FORT PICKETT, Va. – Soldiers, Marines and members of Fort Pickett’s Directorate of Plans, Training and Security and Directorate of Public Works took part in a special tree felling operation March 19-20, 2015, at Fort Pickett, Va.
With coordination and guidance from the Natural Resources Section, Directorate of Public Works, Soldiers from the Fort Eustis-based 74th Engineer Dive Detachment, 33rd Engineer Battalion and Marines from the Camp Lejeune-based 2nd Combat Engineer Battalion, 2nd Marine Division participated in felling a number of trees around Fort Pickett.
The operation was designed to refresh basic demolition assembly skills and to train on emplacement and employment of hasty obstacles.
“There are three different areas that Fort Pickett wanted us to fell trees, we’re in the northern-most section” said Sgt. 1st Class Joseph R. Wulczynski, platoon sergeant assigned to the 74th Engineer Dive Detachment. “Our goal is to place the charge with just enough explosives to break the tree on itself and fall in just the right direction.”
Engineers were given specific instructions for the safe conduct of this training event by Range Control, Directorate of Plans, Training and Security.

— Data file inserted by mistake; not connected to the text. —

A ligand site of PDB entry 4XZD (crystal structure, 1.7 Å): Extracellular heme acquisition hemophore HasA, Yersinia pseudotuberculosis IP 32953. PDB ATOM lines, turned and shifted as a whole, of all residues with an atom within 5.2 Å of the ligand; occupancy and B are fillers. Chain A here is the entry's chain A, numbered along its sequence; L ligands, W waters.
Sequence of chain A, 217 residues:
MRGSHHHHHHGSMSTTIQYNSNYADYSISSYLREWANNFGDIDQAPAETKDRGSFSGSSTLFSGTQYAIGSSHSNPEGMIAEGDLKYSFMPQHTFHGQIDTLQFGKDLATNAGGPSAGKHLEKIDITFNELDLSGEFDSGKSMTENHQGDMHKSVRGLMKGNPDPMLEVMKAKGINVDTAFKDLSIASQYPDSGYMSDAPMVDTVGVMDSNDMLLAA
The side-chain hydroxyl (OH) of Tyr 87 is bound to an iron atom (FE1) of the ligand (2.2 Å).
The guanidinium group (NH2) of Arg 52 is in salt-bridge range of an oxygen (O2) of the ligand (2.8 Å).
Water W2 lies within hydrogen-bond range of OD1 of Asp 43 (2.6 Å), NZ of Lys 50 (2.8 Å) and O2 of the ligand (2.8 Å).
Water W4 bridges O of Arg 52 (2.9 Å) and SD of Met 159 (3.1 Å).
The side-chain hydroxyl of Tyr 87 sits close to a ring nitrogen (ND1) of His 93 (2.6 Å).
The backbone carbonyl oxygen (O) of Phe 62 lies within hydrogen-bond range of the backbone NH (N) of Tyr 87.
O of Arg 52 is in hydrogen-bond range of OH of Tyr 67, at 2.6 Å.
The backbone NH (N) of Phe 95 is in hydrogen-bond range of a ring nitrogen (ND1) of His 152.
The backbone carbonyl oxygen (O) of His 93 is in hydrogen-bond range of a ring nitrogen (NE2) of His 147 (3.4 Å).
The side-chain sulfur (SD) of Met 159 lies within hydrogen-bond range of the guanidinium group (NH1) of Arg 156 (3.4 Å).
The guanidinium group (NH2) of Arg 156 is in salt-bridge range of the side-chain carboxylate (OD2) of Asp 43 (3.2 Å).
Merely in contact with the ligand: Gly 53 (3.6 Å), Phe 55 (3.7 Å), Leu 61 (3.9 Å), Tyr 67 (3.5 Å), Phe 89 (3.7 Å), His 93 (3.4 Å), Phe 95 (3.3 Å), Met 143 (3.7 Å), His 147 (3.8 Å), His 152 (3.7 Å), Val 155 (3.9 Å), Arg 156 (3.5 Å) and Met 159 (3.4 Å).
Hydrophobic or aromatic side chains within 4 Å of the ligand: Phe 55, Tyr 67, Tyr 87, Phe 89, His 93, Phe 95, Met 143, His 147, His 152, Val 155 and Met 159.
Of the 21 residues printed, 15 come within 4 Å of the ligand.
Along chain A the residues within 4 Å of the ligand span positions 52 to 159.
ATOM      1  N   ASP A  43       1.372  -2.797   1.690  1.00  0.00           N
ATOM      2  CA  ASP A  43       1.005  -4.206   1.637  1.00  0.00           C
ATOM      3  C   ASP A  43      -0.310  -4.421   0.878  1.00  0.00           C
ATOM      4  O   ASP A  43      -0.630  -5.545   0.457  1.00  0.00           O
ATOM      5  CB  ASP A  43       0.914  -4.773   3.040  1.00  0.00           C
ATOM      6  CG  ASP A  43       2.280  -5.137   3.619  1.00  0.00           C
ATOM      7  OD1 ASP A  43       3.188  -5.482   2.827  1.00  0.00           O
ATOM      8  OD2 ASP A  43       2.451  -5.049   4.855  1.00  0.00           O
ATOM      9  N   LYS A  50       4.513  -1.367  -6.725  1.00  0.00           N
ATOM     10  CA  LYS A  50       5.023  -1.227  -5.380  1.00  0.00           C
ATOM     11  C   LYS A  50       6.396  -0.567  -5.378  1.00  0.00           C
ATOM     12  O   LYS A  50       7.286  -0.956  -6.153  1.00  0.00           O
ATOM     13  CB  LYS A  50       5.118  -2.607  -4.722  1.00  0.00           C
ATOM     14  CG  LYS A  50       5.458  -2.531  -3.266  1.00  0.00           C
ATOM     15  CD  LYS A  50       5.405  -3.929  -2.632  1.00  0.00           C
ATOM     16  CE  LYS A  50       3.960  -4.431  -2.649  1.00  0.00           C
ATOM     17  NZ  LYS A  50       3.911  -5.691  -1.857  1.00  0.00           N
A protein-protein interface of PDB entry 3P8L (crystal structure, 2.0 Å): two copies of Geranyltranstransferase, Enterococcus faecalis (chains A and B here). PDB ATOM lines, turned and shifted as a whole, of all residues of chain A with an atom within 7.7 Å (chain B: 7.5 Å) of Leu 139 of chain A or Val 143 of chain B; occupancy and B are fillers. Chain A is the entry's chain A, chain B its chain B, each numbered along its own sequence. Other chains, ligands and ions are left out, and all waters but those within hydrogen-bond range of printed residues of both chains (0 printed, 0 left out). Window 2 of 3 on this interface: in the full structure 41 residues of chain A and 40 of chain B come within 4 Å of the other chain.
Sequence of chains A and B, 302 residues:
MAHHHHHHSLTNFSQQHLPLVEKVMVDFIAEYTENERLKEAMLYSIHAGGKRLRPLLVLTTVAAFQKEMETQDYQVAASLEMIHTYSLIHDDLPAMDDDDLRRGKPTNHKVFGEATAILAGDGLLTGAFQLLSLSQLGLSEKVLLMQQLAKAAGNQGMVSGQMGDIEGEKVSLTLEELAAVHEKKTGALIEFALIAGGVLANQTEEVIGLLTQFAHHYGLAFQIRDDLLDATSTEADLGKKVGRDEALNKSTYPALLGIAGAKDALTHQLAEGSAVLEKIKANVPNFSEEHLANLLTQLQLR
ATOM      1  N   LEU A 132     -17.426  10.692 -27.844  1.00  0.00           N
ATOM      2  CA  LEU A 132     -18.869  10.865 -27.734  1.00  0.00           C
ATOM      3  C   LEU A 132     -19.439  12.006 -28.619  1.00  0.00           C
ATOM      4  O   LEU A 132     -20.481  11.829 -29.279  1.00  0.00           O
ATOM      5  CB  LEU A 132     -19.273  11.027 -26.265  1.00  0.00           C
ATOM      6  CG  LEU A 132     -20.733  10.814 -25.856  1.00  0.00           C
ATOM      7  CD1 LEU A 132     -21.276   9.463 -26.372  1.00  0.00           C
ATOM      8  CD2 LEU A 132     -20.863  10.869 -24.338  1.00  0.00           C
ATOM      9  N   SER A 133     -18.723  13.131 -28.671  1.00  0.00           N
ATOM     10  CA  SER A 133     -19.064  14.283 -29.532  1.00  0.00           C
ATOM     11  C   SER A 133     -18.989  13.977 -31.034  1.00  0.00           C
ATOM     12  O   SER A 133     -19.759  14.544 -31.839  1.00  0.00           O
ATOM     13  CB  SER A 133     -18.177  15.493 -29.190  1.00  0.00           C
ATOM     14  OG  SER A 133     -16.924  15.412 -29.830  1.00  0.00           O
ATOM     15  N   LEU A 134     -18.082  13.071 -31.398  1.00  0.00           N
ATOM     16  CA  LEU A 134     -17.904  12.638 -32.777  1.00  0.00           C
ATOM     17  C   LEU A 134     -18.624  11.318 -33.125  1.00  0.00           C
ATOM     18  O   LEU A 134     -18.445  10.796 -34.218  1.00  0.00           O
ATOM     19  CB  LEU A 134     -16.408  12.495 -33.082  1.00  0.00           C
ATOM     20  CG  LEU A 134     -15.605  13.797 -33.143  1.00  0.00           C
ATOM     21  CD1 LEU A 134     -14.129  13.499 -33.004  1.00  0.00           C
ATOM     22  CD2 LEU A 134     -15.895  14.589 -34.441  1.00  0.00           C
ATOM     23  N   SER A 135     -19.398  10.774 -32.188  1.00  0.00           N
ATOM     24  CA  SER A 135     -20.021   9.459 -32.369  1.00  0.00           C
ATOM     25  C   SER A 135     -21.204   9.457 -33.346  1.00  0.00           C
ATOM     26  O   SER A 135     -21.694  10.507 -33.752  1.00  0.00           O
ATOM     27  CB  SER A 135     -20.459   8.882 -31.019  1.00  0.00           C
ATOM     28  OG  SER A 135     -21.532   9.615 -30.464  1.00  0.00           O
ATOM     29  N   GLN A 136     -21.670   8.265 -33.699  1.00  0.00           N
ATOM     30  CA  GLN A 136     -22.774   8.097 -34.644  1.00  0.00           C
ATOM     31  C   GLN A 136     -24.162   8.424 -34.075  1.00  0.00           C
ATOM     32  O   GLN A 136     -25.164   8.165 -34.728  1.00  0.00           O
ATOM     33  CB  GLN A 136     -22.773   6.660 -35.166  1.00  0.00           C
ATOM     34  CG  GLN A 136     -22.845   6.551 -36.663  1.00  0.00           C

“We’re using a similar configuration to a badest charge, which is used for breaking down barriers,” said Wulczynski. “We’ve identified a few of the larger trees such, with a lot of brush and a lot of branches so that we can bring out some more of the wildlife.”
The two-day event began with engineers from the 74th Engineer Dive Detachment measuring and calculating the required equations for the proper use of a badets charge, a C-4 plastic explosive designed to create obstacles.
“One of the things that we’re getting a lot of benefit from is not necessarily the charges themselves, but the calculations for those charges,” said Wulczynski. “There’s a lot of math that goes into each demolition; you have to really, really scrutinize each equation, especially when you are dealing with limited resources.”
During the day, experienced noncommissioned officers assisted junior enlisted Soldiers with the correct measurements and with the assembly of the explosive charges.
“Getting familiar with the initiating systems and the demolition material itself is a benefit to our Soldiers,” said Wulczynski. “The badest charge is used to create obstacles, in a field expedient method, using trees is totally applicable to something we might need to do overseas.”
They also were able to practice daisy chaining blasting in-line initiators to increase the standoff distance.
“Normal initiator lines are about 300 meters,” said Wulczynski. “We’re taking it out to nearly 1,000 meters—that’s to be safe and to practice linking more than one initiator together.”
The second day the 2nd CEB took over and completed felling the targeted list of overgrown trees using similar techniques.
The purpose of this event was to assist with the development of key wildlife structure and composition by creating early successional habitats. Felling mature trees along field edges creates thickets and soft edge habitat for native wildlife throughout Fort Pickett, while concurrently accomplishing military training objectives using explosives.